Several state constitutional amendments will be up for debate during the next legislative session, including one that would eliminate the ability to deduct federal income taxes from your state tax bill.
House Bill 151 by Rep. Jerome Zeringue, a Houma Republican, would eliminate the popular tax break. However, House Bill 191, a corresponding proposed law by Zeringue, would eliminate the 2 percent state tax on net personal income up to $12,500 and the 6 percent rate on income above $50,000, establishing instead a single 4 percent rate on net income greater than $12,500 and charging no state tax on income below that level.
House Bill 113 by Rep. Walt Leger, D-New Orleans, would amend the constitution to require candidates for governor and lieutenant governor to be elected jointly, like the United States president and vice president, rather than in separate votes as they are now.
When an elected governor is unable to finish his or her term, the lieutenant governor is first in the order of succession, followed by the elected secretary of state. The lieutenant governor’s other duties mostly concern tourism and overseeing state parks, museums and libraries.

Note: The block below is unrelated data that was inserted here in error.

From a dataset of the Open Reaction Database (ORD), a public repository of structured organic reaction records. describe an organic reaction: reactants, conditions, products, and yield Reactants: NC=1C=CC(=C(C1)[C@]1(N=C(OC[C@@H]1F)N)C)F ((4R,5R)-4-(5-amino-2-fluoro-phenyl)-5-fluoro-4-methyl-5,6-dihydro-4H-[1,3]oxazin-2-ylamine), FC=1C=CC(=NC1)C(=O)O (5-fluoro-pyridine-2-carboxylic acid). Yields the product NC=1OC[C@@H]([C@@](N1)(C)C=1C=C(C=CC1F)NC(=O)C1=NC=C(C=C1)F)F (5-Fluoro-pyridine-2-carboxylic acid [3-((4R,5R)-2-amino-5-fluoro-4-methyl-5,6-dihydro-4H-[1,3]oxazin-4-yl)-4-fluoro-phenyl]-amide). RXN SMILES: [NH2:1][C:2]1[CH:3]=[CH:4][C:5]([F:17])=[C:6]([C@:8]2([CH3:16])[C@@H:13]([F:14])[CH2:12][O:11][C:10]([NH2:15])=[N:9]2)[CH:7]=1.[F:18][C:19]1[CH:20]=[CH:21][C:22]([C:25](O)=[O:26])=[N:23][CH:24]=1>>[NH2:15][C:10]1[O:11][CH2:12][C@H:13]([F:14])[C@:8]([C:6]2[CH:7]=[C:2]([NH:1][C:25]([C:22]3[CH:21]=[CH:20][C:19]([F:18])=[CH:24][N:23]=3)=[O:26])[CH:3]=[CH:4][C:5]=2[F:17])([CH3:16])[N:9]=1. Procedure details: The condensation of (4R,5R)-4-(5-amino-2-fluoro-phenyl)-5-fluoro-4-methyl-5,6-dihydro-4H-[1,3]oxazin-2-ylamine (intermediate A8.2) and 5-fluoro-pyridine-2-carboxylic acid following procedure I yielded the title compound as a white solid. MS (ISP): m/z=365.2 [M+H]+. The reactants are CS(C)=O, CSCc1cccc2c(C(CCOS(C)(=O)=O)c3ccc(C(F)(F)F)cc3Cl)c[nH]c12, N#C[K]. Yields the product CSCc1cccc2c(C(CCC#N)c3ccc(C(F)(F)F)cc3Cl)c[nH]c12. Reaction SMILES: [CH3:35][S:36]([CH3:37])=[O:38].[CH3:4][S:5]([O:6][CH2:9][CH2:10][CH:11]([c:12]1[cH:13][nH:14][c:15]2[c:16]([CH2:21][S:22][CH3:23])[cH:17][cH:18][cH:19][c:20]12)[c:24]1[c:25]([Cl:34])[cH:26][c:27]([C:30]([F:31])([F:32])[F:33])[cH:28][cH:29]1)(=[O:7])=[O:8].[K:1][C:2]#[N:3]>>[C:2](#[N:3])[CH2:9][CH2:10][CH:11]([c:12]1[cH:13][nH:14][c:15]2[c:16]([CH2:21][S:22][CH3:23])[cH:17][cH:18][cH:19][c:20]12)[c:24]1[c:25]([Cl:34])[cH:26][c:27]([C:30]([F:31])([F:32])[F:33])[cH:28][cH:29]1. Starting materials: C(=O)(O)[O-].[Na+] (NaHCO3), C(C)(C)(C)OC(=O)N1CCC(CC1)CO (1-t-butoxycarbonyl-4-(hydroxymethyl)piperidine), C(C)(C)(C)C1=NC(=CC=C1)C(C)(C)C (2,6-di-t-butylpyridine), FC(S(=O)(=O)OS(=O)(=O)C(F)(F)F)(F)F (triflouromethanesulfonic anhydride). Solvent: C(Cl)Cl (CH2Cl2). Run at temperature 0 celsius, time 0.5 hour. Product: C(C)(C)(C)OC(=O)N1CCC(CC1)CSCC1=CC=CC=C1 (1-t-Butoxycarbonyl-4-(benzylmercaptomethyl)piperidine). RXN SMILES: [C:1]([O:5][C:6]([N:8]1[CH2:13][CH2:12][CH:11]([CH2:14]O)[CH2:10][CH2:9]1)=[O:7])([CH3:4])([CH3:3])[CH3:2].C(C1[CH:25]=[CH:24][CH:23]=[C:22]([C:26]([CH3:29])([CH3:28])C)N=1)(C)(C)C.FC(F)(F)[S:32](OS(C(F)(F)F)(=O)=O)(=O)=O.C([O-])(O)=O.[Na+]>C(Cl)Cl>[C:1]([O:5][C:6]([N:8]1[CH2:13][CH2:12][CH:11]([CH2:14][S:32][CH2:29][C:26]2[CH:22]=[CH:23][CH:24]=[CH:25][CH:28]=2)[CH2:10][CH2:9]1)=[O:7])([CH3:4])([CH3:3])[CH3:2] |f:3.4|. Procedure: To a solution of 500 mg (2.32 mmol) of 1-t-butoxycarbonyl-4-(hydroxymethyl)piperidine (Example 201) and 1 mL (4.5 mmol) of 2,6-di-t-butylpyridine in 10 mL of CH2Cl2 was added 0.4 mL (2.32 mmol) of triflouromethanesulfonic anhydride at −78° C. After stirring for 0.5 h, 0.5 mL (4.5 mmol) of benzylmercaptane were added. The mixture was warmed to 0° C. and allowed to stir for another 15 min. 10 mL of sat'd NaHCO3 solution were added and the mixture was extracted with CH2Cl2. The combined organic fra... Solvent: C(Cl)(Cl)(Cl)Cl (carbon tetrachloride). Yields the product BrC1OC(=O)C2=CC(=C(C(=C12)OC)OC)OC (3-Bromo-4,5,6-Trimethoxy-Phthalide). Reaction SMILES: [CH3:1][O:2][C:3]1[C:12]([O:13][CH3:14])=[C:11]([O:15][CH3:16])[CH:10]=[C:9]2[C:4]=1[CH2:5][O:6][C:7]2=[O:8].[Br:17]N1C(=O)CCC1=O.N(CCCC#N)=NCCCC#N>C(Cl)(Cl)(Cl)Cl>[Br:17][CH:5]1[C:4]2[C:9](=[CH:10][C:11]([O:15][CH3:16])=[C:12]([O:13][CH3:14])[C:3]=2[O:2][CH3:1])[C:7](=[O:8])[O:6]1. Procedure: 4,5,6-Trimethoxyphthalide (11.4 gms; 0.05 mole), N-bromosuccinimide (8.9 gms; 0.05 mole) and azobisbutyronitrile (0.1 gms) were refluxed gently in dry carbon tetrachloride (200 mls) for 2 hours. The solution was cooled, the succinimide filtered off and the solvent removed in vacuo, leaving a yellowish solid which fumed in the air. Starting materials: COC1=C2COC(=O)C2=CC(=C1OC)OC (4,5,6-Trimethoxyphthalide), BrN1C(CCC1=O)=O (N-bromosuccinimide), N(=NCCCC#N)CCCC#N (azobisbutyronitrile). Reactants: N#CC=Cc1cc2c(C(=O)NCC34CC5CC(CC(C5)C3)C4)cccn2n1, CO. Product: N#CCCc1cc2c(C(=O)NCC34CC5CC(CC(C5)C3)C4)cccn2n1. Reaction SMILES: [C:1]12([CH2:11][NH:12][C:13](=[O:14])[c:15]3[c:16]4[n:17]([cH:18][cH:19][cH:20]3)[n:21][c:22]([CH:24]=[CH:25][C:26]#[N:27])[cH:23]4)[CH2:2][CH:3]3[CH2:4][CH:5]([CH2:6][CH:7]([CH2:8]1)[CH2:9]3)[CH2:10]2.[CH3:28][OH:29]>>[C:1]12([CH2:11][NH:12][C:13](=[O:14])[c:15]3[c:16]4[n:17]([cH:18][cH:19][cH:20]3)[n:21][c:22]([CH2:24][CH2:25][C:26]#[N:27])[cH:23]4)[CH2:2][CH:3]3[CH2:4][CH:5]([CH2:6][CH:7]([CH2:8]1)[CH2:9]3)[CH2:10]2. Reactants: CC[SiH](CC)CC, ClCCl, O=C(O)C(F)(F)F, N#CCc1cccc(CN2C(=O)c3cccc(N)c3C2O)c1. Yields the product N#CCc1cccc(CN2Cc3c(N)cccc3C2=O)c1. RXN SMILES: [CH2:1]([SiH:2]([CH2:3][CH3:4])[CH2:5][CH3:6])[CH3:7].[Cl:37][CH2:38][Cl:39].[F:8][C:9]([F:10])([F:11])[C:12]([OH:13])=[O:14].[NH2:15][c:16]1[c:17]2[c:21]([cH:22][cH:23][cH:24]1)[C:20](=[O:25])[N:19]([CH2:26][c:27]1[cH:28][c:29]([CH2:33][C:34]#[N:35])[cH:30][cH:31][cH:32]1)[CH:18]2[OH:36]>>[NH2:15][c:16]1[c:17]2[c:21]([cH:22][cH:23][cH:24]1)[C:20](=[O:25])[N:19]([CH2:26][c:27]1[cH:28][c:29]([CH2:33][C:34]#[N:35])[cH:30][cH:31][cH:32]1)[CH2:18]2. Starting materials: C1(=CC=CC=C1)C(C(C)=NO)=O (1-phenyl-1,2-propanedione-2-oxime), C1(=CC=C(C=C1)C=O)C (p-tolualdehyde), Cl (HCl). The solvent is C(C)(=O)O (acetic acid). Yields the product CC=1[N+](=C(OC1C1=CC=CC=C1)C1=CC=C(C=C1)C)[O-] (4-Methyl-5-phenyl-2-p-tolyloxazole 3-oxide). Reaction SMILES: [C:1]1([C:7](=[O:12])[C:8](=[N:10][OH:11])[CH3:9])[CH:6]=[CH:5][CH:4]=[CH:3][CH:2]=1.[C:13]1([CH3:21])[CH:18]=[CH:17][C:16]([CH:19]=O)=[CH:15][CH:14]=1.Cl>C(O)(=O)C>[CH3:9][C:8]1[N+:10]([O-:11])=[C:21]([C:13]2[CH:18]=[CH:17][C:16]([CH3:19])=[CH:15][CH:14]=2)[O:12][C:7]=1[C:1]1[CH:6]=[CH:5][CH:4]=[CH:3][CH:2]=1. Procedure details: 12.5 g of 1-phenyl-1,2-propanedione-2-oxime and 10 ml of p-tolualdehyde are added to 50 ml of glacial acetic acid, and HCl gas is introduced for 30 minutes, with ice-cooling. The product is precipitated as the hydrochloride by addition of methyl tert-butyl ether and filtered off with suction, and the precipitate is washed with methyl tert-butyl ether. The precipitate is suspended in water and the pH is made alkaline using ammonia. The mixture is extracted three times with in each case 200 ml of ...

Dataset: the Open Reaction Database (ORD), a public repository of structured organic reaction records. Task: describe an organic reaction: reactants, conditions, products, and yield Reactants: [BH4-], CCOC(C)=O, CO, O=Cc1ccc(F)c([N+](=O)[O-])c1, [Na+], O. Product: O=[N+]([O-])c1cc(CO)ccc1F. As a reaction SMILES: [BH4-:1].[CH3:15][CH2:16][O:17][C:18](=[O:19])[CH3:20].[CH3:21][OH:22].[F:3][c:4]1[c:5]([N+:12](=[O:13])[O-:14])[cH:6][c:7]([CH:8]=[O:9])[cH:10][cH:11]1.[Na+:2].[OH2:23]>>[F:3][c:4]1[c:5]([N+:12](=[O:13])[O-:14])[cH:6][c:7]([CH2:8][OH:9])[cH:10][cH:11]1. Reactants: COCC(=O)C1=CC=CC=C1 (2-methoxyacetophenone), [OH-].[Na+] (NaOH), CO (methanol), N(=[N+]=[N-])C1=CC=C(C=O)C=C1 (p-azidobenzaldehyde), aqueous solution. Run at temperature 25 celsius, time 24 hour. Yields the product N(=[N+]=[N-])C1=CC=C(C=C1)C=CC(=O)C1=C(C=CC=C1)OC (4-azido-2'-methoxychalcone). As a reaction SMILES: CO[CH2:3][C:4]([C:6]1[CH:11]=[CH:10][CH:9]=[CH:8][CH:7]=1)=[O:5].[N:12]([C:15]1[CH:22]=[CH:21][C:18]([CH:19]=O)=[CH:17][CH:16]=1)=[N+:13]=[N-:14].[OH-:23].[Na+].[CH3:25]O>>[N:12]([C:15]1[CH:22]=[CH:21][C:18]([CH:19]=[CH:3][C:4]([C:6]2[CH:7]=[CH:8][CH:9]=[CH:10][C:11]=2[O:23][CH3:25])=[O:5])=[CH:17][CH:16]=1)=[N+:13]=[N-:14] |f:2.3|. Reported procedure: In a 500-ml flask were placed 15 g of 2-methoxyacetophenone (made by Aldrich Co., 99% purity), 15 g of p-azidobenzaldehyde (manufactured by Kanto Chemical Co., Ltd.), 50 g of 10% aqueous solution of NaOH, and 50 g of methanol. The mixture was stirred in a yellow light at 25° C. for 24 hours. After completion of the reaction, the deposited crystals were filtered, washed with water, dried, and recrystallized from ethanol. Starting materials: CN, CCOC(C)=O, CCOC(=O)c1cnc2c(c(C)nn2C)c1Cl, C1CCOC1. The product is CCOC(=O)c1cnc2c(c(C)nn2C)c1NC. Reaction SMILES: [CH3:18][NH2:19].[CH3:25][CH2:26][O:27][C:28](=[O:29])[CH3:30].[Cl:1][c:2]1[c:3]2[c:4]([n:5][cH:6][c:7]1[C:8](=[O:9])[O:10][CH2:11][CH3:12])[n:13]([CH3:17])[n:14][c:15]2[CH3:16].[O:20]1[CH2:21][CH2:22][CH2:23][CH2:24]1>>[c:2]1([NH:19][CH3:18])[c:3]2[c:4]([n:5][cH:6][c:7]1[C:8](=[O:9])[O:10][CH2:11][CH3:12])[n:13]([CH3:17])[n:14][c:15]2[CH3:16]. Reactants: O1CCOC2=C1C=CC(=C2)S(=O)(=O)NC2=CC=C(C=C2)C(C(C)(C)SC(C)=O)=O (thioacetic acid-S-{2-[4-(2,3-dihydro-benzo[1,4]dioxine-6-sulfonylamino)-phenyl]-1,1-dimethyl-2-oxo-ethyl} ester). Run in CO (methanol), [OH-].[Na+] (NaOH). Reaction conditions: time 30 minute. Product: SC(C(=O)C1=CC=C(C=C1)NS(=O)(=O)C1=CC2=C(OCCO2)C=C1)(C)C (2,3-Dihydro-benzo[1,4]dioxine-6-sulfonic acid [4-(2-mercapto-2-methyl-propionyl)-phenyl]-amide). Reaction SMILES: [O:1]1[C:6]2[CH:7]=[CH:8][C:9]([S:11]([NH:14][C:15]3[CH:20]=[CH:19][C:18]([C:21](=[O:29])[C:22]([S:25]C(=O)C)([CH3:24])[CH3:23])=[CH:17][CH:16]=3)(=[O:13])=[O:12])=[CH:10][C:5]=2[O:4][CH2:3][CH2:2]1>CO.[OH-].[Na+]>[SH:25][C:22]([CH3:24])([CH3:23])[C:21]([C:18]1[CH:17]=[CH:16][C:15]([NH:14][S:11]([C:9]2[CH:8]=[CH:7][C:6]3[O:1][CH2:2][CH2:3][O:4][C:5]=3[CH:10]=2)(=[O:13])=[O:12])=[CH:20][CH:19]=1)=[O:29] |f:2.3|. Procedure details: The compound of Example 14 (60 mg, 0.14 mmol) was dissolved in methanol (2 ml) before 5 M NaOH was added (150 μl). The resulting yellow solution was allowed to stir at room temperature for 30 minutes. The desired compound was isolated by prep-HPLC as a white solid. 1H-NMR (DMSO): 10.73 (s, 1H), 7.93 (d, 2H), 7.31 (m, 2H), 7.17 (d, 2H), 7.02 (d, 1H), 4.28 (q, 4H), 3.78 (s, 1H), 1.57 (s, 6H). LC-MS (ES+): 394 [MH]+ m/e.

Under House Bill 96 by Rep. Steve Pylant, R-Winnsboro, state employees hired after Jan. 1 would be considered unclassified, meaning they would not have civil service protection and could be fired at will. Civil service is meant to ensure that hires are based on merit, not political patronage, though critics say rigid civil service rules can make government less efficient and effective.
Some of the other proposed constitutional amendments include:
House Bill 76: Provides for a property tax exemption for property owners who establish a state-approved cooperative endeavor agreement with local taxing authorities to make other payments in lieu of the taxes. Manufacturers that qualify for the industrial tax exemption program could be eligible, though those with an existing ITEP contract would not be unless they were in the first four years of that contract.
House Bill 136: Imposes property taxes on a home’s first $10,000 of fair market value while retaining the $75,000 homestead exemption above that amount.
House Bill 178: Eliminates mandatory retirement for judges at age 70 and prohibits “denial of the right to hold office or public employment based solely on age.”
Constitutional amendments must be approved by two-thirds of both the state House and Senate and a majority of voters. The legislature’s regular session begins April 8.